The federal government has dramatically overhauled Canada’s Food Guide, introducing a new, simplified approach which was created with the help of academic experts from various Schools of Nutrition in Universities across Canada.
For the past four decades, Health Canada has instructed Canadians that a healthy diet consists of specific servings across four food groups (fruit & veg/dairy/meat & alternatives/grains). The new guide not only does away with these groups but also eliminates serving numbers and sizes altogether (encouraging proportion as opposed to portion). This shift isn’t surprising as it reflects current trends and research.
Here is a snapshot of the new Canada’s Food Guide which now has three food groups:
- Eat a variety of healthy foods each day:
- Have plenty of vegetables & fruit
- Eat protein (meat, dairy & plant based) choosing those from plants more often
- Choose whole grain foods
- Make water your drink of choice (replacing/reducing sugary drinks & alcohol)
- Healthy eating is more than the foods you eat:
- Be mindful of eating habits- take time & pay attention to hunger cues
- Cook more often – plan healthy meals & involve others
- Enjoy your food/eat with others– culture & traditions can be part of healthy eating
- Read food labels
- Limit processed foods high in sodium, sugars or saturated fat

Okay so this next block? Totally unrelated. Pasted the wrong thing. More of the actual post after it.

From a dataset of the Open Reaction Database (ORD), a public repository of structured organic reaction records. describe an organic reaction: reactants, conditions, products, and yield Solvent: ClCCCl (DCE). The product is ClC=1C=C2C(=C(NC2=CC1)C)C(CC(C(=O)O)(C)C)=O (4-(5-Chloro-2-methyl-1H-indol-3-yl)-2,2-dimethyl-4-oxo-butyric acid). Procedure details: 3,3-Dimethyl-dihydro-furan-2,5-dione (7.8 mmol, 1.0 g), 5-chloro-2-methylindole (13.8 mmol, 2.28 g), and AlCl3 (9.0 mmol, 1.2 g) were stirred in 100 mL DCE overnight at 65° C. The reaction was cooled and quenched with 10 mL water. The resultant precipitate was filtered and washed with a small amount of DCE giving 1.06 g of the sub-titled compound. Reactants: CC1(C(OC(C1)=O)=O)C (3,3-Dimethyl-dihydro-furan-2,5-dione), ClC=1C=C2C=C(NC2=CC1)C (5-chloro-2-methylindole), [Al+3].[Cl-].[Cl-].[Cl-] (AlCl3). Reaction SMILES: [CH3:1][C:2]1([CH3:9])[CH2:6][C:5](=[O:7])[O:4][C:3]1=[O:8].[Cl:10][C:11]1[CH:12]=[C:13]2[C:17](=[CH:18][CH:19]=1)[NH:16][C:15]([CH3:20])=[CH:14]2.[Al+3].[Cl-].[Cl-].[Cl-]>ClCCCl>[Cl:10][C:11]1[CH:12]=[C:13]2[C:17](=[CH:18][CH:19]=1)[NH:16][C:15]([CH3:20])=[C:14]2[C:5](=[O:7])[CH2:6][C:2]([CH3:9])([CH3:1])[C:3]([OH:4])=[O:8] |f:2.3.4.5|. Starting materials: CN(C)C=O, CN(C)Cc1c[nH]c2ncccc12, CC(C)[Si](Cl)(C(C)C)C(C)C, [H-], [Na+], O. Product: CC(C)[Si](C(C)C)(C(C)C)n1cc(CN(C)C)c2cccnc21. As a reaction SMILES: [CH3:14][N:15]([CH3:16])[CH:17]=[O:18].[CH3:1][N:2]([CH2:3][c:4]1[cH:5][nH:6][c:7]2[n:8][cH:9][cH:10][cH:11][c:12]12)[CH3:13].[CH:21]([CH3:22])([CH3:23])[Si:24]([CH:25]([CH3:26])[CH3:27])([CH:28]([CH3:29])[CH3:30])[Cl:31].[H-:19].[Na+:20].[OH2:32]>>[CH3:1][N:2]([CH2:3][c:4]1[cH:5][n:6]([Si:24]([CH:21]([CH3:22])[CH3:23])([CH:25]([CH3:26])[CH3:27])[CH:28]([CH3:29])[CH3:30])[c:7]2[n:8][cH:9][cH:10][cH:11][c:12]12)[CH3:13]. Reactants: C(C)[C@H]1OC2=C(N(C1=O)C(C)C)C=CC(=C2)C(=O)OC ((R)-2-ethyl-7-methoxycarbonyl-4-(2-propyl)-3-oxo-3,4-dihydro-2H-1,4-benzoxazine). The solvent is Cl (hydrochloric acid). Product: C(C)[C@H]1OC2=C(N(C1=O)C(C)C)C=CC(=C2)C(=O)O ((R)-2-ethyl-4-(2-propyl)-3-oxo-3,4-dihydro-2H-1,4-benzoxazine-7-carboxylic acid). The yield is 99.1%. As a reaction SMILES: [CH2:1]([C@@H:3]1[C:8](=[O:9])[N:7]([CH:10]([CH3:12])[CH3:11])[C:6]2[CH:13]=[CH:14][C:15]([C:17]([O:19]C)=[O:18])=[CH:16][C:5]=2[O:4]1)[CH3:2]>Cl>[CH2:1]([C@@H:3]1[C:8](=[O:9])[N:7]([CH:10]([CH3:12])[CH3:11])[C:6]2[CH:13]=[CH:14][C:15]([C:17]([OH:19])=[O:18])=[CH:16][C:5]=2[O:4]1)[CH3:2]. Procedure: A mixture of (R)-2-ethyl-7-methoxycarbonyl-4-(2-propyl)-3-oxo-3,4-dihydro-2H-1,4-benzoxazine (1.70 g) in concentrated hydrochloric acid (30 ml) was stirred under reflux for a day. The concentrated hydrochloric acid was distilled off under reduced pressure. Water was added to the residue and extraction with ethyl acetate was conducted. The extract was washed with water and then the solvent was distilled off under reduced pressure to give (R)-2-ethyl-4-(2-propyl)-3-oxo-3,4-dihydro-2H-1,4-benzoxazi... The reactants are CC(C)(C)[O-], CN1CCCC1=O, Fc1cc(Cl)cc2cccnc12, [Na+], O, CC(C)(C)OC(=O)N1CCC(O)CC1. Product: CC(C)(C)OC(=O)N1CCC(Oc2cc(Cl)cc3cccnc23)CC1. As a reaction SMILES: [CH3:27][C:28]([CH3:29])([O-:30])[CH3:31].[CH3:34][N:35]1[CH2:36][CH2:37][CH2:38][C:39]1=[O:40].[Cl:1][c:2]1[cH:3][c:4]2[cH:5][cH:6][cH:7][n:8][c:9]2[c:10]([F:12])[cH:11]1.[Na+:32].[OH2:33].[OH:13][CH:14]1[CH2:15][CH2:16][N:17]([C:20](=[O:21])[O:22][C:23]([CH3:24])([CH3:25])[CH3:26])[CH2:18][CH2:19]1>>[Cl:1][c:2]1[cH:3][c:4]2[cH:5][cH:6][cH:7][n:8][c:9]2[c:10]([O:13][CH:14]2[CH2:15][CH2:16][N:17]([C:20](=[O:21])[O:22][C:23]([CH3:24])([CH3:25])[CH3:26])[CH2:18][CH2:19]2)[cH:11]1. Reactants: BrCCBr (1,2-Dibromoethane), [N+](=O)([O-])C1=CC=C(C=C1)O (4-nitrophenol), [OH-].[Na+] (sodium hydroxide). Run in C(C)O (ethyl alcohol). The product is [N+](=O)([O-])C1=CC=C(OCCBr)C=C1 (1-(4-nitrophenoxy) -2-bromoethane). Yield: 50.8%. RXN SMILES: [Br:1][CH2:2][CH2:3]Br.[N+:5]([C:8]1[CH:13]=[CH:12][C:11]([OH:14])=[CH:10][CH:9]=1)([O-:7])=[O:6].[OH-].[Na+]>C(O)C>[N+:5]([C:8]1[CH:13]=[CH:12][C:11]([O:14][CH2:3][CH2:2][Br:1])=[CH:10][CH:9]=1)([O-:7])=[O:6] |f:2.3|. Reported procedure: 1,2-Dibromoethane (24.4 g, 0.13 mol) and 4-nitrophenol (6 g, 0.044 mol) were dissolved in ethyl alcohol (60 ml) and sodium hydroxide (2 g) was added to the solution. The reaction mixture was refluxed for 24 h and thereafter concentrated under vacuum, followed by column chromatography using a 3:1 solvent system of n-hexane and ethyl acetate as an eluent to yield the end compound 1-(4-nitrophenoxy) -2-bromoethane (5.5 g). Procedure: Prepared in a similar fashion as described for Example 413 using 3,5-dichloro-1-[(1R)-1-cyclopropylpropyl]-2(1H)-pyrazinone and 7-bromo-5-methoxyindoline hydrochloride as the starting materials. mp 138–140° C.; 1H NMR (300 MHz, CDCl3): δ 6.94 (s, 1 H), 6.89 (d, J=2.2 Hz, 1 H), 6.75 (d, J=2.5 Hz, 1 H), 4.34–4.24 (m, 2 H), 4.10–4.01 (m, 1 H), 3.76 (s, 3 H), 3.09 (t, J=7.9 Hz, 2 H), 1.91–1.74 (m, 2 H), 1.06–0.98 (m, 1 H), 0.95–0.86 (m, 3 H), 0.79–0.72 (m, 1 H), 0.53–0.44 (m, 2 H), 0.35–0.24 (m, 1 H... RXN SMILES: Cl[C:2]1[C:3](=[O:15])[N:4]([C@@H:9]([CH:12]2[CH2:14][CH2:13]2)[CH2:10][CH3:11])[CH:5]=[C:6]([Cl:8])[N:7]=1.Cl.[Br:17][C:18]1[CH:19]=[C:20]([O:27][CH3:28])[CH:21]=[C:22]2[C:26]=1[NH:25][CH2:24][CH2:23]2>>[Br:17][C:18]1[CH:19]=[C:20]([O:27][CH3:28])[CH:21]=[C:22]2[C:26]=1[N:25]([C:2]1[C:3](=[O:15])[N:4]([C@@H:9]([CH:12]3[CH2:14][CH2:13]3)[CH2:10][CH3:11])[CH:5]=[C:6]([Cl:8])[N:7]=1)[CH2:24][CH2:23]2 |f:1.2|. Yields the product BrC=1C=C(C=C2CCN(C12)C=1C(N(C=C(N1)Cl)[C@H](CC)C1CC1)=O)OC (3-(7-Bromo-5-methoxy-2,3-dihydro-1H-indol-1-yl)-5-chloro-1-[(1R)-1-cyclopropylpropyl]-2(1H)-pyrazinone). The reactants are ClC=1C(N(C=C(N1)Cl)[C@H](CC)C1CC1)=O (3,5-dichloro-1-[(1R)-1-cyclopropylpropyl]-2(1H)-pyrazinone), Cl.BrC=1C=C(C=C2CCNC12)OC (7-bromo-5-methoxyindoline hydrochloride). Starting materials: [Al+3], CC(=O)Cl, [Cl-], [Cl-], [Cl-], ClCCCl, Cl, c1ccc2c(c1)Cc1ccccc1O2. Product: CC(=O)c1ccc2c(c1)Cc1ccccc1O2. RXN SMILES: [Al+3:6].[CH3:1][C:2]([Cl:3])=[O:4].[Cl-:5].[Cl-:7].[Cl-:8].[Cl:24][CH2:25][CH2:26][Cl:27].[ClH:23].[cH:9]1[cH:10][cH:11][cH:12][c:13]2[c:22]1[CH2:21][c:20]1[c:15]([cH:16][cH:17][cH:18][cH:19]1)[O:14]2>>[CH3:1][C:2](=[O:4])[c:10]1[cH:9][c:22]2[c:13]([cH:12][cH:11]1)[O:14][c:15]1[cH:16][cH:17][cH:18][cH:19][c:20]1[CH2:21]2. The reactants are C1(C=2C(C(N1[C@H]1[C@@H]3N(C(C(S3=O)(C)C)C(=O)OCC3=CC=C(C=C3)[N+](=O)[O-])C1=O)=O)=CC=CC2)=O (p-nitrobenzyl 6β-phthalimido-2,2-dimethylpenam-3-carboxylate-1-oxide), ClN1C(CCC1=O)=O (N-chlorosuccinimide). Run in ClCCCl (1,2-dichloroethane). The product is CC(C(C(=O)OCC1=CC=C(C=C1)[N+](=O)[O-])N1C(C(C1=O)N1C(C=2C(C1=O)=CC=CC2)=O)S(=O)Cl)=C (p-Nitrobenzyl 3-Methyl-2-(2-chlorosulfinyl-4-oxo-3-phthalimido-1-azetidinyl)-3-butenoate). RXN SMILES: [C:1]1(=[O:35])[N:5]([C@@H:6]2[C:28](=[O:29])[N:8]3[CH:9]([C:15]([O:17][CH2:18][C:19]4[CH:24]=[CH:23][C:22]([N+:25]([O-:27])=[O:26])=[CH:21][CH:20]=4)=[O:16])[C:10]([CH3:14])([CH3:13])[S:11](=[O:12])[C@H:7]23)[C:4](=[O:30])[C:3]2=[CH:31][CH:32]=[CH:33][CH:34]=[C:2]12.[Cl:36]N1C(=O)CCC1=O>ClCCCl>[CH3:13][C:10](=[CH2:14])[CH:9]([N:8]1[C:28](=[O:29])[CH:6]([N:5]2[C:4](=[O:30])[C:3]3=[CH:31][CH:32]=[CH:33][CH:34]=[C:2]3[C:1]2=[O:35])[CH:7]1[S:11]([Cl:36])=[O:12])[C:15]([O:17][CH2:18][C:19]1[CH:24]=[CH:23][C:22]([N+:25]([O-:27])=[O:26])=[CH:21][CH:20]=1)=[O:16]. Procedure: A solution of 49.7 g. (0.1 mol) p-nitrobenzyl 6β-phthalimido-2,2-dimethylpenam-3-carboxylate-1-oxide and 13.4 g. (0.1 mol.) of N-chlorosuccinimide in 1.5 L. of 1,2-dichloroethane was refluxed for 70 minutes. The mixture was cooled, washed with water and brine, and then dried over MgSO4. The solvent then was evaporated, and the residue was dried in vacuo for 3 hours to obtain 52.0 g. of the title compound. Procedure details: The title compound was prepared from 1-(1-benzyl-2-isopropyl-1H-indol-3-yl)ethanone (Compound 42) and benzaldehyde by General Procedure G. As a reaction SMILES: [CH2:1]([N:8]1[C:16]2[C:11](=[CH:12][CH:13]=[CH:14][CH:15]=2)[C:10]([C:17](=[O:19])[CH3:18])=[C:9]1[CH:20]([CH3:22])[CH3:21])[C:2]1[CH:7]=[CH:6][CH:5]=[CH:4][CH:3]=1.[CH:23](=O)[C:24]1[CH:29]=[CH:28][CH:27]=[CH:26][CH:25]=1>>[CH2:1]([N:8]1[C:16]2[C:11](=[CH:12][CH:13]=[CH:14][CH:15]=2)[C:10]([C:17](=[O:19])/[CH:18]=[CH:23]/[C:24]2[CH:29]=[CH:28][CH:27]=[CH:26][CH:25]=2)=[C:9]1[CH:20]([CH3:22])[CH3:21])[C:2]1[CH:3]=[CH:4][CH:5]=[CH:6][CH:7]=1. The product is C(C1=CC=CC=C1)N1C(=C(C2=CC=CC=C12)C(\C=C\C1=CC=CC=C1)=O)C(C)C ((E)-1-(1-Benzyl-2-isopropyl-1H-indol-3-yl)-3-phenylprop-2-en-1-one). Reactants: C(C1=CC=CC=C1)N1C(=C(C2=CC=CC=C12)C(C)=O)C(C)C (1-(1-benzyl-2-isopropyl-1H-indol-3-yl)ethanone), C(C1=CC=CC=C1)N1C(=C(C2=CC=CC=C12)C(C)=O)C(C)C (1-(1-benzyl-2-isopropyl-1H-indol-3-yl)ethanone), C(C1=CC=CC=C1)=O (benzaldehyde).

- Be aware of food marketing which can influence your choices
The message in these changes is clear: Eat more plants, and less meat and dairy. Even within the “protein” category, meat and dairy are de-emphasized based on research that shows that the regular intake of plant-based foods – vegetables, fruit, whole grains, and plant-based proteins – can have positive effects on health, including lower risk of cardiovascular disease, colon cancer and type 2 diabetes.
This shift away from meats and dairy has sparked fierce opposition from the respective industries, with meat producers citing that meat should not be equated with plant-based proteins and dairy producers stating that the new guidelines could be detrimental to the long-term health of future generations as well as having a negative impact on farmers.
Written by Natasha Decaire, Marketing Insights & Communications at Tree of Life Canada